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Eating for health

Updated Thursday 12th October 2006

Hilary McQueen asks whether there is really anything to be gained by eating for health.

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Millions of people throughout the world don't get enough to eat. Not surprisingly, their health suffers. We need food for growing, repairing ourselves, keeping all our body systems ticking over properly, and reproducing. We also need food for activity – even sitting thinking uses energy, and physical work, of course, uses a lot more. Without adequate food intake, all these things suffer.

But here in the developed world, very few of us go to bed hungry on a regular basis. We have plenty to eat, and generally live longer than our counterparts in the developing world. Of course, we do get ill, but the immediate cause isn't usually lack of food.

Why, then, is there currently such an obsession with trying to improve our health and performance with specific dietary components? If we are already healthy by all normal measures, why do we want to be healthier – how could we tell, and what benefits might it bring us? And, more importantly, what makes us believe that a particular supplement will do the trick for us?

The evidence that food supplements improve health is patchy to say the least. Yes, vitamin C is important for health – without it we would get scurvy, and there is some evidence that moderate doses allow us to recover from colds more quickly. But that's a long way from proving that massive doses can prevent colds, as is sometimes claimed.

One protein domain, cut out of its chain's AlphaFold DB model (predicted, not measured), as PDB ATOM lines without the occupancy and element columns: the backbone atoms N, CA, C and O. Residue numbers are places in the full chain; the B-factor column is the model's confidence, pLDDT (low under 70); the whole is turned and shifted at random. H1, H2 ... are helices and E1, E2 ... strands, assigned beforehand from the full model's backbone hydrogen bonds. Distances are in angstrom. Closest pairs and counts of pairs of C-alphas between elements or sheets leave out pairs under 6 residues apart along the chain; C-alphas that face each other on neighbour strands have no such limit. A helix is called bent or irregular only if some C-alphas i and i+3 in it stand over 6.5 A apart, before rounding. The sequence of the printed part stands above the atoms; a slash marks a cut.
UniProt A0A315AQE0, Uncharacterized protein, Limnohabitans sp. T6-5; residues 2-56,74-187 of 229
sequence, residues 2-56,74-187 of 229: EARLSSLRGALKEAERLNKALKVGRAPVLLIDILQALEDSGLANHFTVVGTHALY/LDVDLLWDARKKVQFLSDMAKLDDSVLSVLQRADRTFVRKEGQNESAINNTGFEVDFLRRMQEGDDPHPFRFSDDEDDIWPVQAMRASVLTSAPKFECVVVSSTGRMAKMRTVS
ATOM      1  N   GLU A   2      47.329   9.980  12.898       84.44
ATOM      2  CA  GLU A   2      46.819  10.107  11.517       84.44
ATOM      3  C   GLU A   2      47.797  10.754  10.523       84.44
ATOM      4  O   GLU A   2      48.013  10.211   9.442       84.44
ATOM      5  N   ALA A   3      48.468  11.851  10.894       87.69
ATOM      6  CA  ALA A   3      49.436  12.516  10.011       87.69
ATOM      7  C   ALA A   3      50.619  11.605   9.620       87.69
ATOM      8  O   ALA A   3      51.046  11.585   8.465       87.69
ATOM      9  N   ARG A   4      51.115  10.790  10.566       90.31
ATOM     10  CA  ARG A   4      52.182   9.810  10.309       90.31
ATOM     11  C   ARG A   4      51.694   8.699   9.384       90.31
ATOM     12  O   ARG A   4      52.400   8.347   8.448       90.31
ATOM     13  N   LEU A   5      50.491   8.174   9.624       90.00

And there is, relatively, a lot of research on vitamin C, including the 'gold standard' of clinical trials. In many cases the trials just haven't been done and even when they have, there's no justification for mentally extending the conclusions to areas the trials were never designed to cover. Take, for example, the 'bioactive' probiotic drinks and yoghurts available in a supermarket near you.

Laboratory studies and some animal tests have shown that these drinks may indeed improve colon function and digestive health, if the microbes they contain survive long enough to get to the colon, and if they remain there for long enough to have an effect. And we don't really know if this happens - many researchers believe that you would have to drink as much as 5 litres a day of the probiotic to see any effect!

There's no evidence that fish oil can help you pass exams

Also in the news recently has been the story from Durham of giving children studying for their GCSEs a daily dose of fish oil. Everybody knows that fish oil is good for you, so what's the problem? Well, there's some evidence that fish oil can boost your immune system, but none at all that it can help you to pass exams.

There's an opportunity here for a proper trial: give some students fish oil, and to a matched group give a placebo, and see which group scores the better. But this isn't being done, so we will never know whether the fish oil helped or hindered. And that's the point about many of the claims being made: in many cases, the most you can say is that they will probably do you no harm. Personally, I'll go for a balanced diet every time.

Further reading

The fish oil filesThe Guardian's Ben Goldacre on the Durham trials
Probiotics research published by the Food Standards Agency
The Vitamin C Myth National Public Radio's Morning Edition audio report on the gap between the claims for Vitamin C and the evidence
Human Nutrition a Health Perspective by Mary E. Barasi
Understanding Human Nutrition – Open University short course perfect if you are interested in your own and your family’s diet, or if you are involved in the nutrition and health of others

 

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